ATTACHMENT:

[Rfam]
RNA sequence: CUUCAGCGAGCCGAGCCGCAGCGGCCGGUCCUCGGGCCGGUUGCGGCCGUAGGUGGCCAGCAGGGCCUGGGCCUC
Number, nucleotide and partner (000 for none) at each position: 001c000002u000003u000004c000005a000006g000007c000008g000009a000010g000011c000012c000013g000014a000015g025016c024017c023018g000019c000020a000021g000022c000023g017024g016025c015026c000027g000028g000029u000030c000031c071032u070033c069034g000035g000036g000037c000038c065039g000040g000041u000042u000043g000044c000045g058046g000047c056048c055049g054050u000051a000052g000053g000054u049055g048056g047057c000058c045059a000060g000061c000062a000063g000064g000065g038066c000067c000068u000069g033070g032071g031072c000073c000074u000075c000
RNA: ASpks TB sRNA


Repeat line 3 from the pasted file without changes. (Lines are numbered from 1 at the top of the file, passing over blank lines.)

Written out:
Number, nucleotide and partner (000 for none) at each position: 001c000002u000003u000004c000005a000006g000007c000008g000009a000010g000011c000012c000013g000014a000015g025016c024017c023018g000019c000020a000021g000022c000023g017024g016025c015026c000027g000028g000029u000030c000031c071032u070033c069034g000035g000036g000037c000038c065039g000040g000041u000042u000043g000044c000045g058046g000047c056048c055049g054050u000051a000052g000053g000054u049055g048056g047057c000058c045059a000060g000061c000062a000063g000064g000065g038066c000067c000068u000069g033070g032071g031072c000073c000074u000075c000